The ongoing failure to restore devolved power-sharing in Northern Ireland has highlighted for many the pressing issue of leadership – or perceived lack of it within Ulster unionism and loyalism. For this reason, it is worth reflecting on the time of the 1998 Belfast Agreement – also known as the Good Friday Agreement – which featured significant moments of leadership and political progress from these mutual ideologies.
Both unionists and loyalists support Northern Ireland’s constitutional status as part of the UK: where they differ is in terms of social class. Unionists are traditionally middle-class (or elite), while loyalists are working-class. This is embodied in the two political leaders who delivered and backed the Belfast Agreement: David Trimble and David Ervine.
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Trimble was born into a fairly comfortable Presbyterian home in Bangor, County Down, and after grammar school took a law degree at Queen’s University, Belfast. Qualifying as a barrister, he pursued a successful academic career at Queen’s and only entered politics full-time in 1990. Five years he later succeeded the ancient James Molyneaux, who had held the fort since 1979, as leader of the Ulster Unionist Party (UUP), then the largest Unionist grouping.
Trimble had been active in the Vanguard movement and the Ulster Workers Council Strike of May 1974, when he was looked on favourably by loyalist paramilitaries. A member of the Orange Order who had embraced Ian Paisley – leader of the hardline Democratic Unionist Party (DUP) – during the Drumcree parading dispute of 1995, Trimble did not seem likely to move unionism towards accommodation with Irish nationalism.
However, Trimble drew on a distinguished pool of advisers – including Queen’s University professor (now Lord) Paul Bew – and showed genuine courage in convincing Ulster unionist organisations, public gatherings, and individual voters of the merits of the Good Friday Agreement.
Though he did the heavy lifting, Trimble’s awkward personality sometimes got the better of him, and by 2003 Paisley’s DUP had overtaken the UUP electorally. Trimble lost his own Westminster seat two years later and resigned from the UUP to take up a place in the House of Lords, where he currently rests as a Conservative peer. He is now a firm supporter of Brexit – which many have argued will actually damage the union. And he recently warned of violent reprisals from loyalist paramilitaries if Northern Ireland does not follow the UK out of the European Union.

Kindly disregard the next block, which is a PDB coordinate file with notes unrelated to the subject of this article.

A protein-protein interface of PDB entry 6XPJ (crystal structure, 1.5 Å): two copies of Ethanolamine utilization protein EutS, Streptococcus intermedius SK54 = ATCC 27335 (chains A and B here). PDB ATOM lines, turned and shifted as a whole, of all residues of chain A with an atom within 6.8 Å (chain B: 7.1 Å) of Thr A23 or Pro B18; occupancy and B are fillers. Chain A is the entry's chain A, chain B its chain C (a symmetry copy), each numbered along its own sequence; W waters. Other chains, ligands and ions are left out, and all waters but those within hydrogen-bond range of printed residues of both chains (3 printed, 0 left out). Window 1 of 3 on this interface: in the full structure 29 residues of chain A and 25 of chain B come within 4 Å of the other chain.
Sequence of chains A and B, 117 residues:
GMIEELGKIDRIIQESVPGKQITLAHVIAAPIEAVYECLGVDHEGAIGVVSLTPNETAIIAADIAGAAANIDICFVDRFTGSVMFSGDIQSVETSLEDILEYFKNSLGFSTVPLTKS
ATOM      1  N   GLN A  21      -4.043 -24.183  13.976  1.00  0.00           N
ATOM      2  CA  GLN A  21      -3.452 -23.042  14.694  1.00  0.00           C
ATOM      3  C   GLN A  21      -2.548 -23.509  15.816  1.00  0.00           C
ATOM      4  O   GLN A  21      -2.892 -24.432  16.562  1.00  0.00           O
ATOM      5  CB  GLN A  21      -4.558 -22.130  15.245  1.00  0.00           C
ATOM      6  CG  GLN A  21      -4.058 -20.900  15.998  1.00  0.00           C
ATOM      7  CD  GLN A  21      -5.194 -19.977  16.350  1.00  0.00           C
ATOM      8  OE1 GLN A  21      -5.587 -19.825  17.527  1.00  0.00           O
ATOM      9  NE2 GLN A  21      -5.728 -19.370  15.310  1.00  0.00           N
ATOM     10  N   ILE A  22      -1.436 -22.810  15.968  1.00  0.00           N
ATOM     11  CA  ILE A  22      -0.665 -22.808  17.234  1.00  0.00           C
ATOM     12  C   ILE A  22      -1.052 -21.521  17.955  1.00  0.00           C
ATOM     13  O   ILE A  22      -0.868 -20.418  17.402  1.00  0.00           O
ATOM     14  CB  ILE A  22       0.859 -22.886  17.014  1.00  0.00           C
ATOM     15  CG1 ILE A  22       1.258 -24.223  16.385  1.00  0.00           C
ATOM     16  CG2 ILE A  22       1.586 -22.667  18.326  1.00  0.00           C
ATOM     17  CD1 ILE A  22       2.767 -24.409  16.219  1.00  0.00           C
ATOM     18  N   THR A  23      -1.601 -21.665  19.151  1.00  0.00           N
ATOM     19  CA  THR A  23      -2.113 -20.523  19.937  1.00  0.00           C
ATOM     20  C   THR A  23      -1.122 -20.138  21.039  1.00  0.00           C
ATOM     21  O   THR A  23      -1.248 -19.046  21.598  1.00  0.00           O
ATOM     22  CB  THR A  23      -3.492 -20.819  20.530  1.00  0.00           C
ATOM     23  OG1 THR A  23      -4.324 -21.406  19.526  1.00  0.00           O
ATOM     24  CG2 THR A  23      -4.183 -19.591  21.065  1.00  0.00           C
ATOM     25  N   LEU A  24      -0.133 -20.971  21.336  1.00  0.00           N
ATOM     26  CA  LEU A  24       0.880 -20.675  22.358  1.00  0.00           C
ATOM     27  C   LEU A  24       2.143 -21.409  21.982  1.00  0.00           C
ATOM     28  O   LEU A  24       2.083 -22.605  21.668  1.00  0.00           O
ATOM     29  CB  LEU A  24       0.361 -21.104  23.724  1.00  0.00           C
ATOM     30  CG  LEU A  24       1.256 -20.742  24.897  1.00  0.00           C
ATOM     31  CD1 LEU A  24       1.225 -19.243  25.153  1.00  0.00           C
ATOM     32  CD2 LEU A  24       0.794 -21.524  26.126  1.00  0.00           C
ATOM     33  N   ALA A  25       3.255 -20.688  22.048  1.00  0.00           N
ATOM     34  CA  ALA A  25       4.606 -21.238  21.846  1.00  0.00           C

If Trimble’s leadership qualities appear to have diminished, it would be intriguing to discover what the late David Ervine would make of the current climate. Born into a working-class east Belfast community in 1953, Ervine’s mother was a hardline unionist and follower of Paisley, while his father was a more liberal, socialist supporter of the Northern Ireland Labour Party. The division is key to understanding Ervine himself.
He left school at 14 and was radicalised by the July 1972 Bloody Friday bombings, when the Provisional IRA placed 22 bombs (mostly targeting Protestant premises) in the centre of Belfast. In response, Ervine joined the paramilitary group the Ulster Volunteer Force (UVF) and was arrested by security forces in November 1974, receiving a prison sentence of 11 years for possession of explosives.
Ervine underwent a political voyage in Long Kesh prison. Via the mentorship of Gusty Spence, a former loyalist icon who had reactivated the UVF in 1966 but realised that such violence was counterproductive, Ervine developed his own self-critical analysis, coming to the conclusion that loyalists would have to engage meaningfully with their opponents. On his release in 1980, Ervine joined the Progressive Unionist Party (PUP), quickly making a name for himself with his articulacy and progressive vision – including support for the extension of the 1967 Abortion Act to Northern Ireland.
By the time of the Good Friday Agreement, Ervine was admired by the media and non-loyalists. Alongside his PUP colleague Billy Hutchinson, he was straight-talking and unafraid to challenge unionist conventions. Ervine knew an agreement would give younger generations the chance to escape the violence he had been involved in, and so – like Trimble – he campaigned for the agreement in the May 1998 referendum, using his charisma, humour and way with words to convince many loyalists – who might have been expected to reject the deal – to back it. The final result was a 71.1% Yes vote in favour of the agreement.
The spirit of Ervine’s leadership and willingness to tackle the more intransigent elements of unionism was exemplified on April 9, 1998, the day before the agreement was signed. Paisley’s DUP had already withdrawn from the talks, and – in a typical stunt – took over the press centre at Stormont to make their opposition clear. In an extraordinary moment, members of Ervine’s PUP (and the Ulster Democratic Party, another small loyalist party) heckled Paisley and the DUP as they gave their “conference”. It was a remarkable moment.
Ervine suffered a fatal heart attack in January 2007. His funeral was attended by figures across the political divide and helped to nudge along further talks aimed at restoring devolved power-sharing after it had broken down, which was finally achieved in May 2007.
However, the loss of Ervine’s example is incalculable and loyalism has never fully recovered. On the eve of the 20th anniversary of the Good Friday Agreement, three loyalist paramilitary organisations issued a statement condemning criminality. But despite this, the leadership of this group, and unresolved tensions between loyalism and unionism, remain rumbling problems for Northern Ireland.
It remains easier to rely on old animosities, reflect ongoing divisions and disagreements, and to block your political opponent from achieving what they want to achieve, rather than actually leading people into a new dispensation.